The BenQ PhotoVue SW271C is an outstanding 27-inch 4K monitor which performs almost flawlessly - it's incredibly color-accurate thanks to 99% sRGB and 99% AdobeRGB color space coverage, and a delta-E color accuracy of less than 2. If you're after an exacting and reliable screen for precise image or video editing, this is a superb choice and simply can't be bettered at this price point. 60W USB Power Delivery and BenQ's third-generation color Uniformity Technology further justify the premium price, as hardware color calibration and a separate 'Hotkey Puck' remote control for easy settings adjustment and color mode switching.(opens in new tab)
Dell produces several excellent monitors for photo editing, but the U3219Q offers the best value of them all. This 31.5-inch panel can display 99% of the sRGB color space, while factory color calibration ensures a Delta-E accuracy of less than 2. This monitor is also capable of displaying HDR content, as it just meets the 400cd/m2 brightness needed for HDR playback.
Add an excellent, highly adjustable stand, and a USB 3 hub and you really won't find a better quality monitor for photo editing without spending considerably more.
A 27-inch version of this monitor is also available - the PremierColor UP2716D. Its color space coverage is just as impressive as the U3219Q, at it's significantly cheaper, but its QHD 2560 x 1440 native resolution means you'll have to sacrifice 4K resolution.
Read more: What are aspect ratios? (opens in new tab)(opens in new tab)
For many, the Apple Studio Display seen as a long-awaited replacement to the previous 27” Apple Cinema Display. To some, it’s the perfect partner to their latest Apple Mac Studio or M1 Mini purchase. For others, it’s a way of extending the desktop of their new MacBook Pro setup. Whichever way you look at it, the latest 27” 5k Apple Studio Display is a well designed product, at a competitive price-point (given its professional specifications). Its multimedia features make it an ideal primary display for most creatives, while true and consistent color and brightness across the entire panel mean in some ways the Studio Display is on a par with that of Apple's Pro Display XDR. It’s a little frustrating that the ability to raise or lower the display comes at an additional cost and that the built-in camera isn’t quite so ground-breaking. But as a companion to any recent Mac, the Studio Display is hard to beat.(opens in new tab)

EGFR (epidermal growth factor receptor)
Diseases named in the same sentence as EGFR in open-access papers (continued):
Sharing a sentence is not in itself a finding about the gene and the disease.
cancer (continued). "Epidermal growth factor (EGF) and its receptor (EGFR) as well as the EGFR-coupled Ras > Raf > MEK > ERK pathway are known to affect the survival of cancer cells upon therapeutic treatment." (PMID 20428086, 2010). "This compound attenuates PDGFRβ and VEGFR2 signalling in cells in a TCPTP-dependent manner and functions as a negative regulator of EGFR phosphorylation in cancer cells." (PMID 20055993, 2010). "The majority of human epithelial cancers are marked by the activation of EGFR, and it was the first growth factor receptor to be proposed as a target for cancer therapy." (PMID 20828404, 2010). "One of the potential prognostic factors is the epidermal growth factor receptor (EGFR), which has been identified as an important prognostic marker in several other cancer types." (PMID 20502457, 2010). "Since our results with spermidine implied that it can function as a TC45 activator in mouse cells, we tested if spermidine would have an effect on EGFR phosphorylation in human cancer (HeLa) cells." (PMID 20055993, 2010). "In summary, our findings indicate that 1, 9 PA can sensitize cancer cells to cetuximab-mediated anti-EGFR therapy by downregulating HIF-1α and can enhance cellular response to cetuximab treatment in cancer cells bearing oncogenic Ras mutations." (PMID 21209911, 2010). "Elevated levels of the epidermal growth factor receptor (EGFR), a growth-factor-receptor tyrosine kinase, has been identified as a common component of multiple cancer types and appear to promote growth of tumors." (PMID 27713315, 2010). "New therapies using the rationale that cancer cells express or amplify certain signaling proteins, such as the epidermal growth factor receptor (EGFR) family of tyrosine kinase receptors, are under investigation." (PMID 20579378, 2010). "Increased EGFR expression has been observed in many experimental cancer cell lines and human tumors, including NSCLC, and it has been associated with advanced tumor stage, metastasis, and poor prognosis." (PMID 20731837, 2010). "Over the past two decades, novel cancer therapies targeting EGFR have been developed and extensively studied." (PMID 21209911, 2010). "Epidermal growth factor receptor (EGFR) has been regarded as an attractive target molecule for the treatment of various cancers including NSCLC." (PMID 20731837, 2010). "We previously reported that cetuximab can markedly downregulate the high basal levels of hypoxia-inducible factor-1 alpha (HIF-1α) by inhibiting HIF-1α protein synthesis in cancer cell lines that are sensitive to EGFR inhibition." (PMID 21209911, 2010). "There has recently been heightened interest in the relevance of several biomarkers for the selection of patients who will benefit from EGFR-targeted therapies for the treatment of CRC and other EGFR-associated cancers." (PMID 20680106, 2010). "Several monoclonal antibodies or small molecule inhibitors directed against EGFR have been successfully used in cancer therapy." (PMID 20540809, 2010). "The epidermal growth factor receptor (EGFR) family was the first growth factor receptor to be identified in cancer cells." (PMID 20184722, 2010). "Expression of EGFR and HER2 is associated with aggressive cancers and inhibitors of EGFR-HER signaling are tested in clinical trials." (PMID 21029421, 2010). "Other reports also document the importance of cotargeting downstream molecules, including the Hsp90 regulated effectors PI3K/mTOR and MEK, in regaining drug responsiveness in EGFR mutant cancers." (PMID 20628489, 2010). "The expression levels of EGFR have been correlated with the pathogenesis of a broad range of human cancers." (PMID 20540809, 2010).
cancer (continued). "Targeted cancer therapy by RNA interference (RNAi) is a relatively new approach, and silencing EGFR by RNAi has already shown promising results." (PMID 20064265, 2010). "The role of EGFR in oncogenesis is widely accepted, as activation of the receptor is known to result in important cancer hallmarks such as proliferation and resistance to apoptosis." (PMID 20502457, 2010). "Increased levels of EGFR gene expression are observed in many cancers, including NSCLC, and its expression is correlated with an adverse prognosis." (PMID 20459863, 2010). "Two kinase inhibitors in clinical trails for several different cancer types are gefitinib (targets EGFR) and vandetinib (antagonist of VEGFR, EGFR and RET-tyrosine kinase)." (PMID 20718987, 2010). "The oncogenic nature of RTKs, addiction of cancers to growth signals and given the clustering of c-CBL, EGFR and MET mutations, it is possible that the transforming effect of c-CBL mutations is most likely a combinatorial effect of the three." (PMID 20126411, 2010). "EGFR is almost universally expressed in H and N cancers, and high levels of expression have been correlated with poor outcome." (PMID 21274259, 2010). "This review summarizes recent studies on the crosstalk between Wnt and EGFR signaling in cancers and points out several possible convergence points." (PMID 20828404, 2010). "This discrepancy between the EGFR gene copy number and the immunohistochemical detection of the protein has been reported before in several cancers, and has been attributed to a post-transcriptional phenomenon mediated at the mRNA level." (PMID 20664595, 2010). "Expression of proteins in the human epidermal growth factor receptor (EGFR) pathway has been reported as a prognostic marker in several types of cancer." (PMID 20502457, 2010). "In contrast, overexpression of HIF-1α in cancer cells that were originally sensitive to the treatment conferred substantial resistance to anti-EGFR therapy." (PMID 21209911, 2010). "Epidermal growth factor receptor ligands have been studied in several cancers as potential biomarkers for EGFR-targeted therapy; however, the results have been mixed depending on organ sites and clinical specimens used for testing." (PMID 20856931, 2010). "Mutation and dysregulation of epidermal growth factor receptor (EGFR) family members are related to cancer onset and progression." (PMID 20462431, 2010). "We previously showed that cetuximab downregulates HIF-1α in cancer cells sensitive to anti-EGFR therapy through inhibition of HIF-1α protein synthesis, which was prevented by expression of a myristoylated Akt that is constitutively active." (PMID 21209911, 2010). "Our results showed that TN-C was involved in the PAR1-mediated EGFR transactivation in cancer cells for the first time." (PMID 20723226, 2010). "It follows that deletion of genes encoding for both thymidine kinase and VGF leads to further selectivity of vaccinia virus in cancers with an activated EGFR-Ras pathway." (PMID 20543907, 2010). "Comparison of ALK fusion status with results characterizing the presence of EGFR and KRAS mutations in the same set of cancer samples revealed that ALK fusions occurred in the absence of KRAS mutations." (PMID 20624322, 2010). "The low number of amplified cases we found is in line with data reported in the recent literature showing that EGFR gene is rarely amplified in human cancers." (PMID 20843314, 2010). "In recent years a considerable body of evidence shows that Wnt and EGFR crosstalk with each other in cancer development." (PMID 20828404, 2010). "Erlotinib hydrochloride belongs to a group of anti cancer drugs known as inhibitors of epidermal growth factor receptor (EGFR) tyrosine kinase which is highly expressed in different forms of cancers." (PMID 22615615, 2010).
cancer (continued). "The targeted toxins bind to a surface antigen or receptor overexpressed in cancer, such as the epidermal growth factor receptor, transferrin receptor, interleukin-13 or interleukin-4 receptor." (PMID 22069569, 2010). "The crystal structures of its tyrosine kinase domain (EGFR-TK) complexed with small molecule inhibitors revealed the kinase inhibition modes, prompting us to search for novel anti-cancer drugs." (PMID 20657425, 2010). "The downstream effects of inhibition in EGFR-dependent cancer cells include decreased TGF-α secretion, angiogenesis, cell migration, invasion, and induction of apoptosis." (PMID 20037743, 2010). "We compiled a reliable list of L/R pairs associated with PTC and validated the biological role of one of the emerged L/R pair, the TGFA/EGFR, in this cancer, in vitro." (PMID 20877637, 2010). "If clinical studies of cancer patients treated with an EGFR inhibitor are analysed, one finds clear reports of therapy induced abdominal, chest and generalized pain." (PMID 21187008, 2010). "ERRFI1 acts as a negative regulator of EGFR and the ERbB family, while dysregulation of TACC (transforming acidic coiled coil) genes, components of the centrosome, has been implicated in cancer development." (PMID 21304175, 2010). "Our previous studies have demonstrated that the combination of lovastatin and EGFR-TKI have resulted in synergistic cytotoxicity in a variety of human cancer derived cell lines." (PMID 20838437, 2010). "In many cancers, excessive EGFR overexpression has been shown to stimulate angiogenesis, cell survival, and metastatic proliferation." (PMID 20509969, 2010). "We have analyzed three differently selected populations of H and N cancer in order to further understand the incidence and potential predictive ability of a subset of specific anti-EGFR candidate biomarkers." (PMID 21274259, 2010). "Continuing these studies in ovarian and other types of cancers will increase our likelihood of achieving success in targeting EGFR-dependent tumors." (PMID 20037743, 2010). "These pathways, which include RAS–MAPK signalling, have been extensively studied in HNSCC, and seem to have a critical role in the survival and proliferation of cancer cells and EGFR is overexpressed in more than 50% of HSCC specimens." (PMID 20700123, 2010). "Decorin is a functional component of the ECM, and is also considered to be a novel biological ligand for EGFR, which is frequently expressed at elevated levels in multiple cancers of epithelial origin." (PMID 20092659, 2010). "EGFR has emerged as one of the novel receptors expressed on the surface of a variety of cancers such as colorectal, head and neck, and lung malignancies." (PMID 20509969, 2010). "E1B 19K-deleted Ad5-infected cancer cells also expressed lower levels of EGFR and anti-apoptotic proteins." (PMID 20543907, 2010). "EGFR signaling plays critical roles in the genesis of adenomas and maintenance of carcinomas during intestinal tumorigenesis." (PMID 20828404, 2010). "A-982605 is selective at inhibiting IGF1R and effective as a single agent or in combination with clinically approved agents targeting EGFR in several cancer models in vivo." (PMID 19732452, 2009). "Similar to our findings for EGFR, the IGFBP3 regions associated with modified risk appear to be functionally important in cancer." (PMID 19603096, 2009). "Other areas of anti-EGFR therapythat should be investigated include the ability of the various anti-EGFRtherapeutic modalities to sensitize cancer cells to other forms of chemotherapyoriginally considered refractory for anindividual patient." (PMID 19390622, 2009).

The NEC MultiSync EA271U monitor has a slightly corporate feel to it, supporting ‘cost-saving device management’, whereby all connected NEC devices can be controlled from a central location. There’s also a wide range of eco-friendly settings.
Standard and ‘photo’ viewing modes are accompanied by text, gaming, movie and dynamic modes, but there’s no preset for the Adobe RGB colour space. Connection ports include DP, DVI and HDMI, along with a USB 3.0 hub. Unusually, the MultiSync EA271U also features built-in speakers, though with an output of only 2W each, they're of limited aural appeal. Touch-sensitive virtual control buttons are easily accessible on the lower bezel.
Used in its sRGB preset, the NEC proved disappointingly inaccurate for colour rendition, with a noticeably red colour cast. Switch to the default viewing mode, however, and this monitor really shifts gear, producing spectacularly accurate colours. Brightness uniformity is boosted by a dedicated uniformity-enhancing mode. Adobe RGB colour space coverage is good, but not great.(opens in new tab)
An attractively-priced panel compared to equivalent screens from the likes of Eizo and NEC, the Dell UltraSharp U2720Q still packs full 4K UHD resolution, 10-bit color depth and some neat extras, all inside a smart case with an ‘InfinityEdge’ ultra-thin bezel. There’s no preset Adobe RGB mode, but the standard viewing mode is accompanied by game, movie, custom color and several additional presets, which include an HDR mode. The latter is helped by the excellent 1300:1 maximum contrast ratio - higher than many rivals. 99% sRGB, 99% Rec. 709 and 95% DCI-P3 color coverage are also very impressive. Video ports include HDMI, DisplayPort, plus there's a built-in USB 3.0 hub and 2x USB-C ports, one of which can supply up to 90w of power to an attached laptop.(opens in new tab)
This 31.5-inch screen is notably larger than a 27-inch model, yet the ultra-thin bezel keeps the overall size from being too intimidating, while the 4K UHD resolution maintains pin-sharp image quality despite the pixels being spread a little thinner than on a 27-inch 4K screen.
Around the back, there are Display Port, Mini DP and dual HDMI inputs, as well as the practically ubiquitous USB 3.0 hub. The 350cd/m2 maximum brightness rating is typical for an LED-backlit panel, while 5ms response time (grey-to-grey) and 178-degree horizontal and vertical viewing angles are respectable.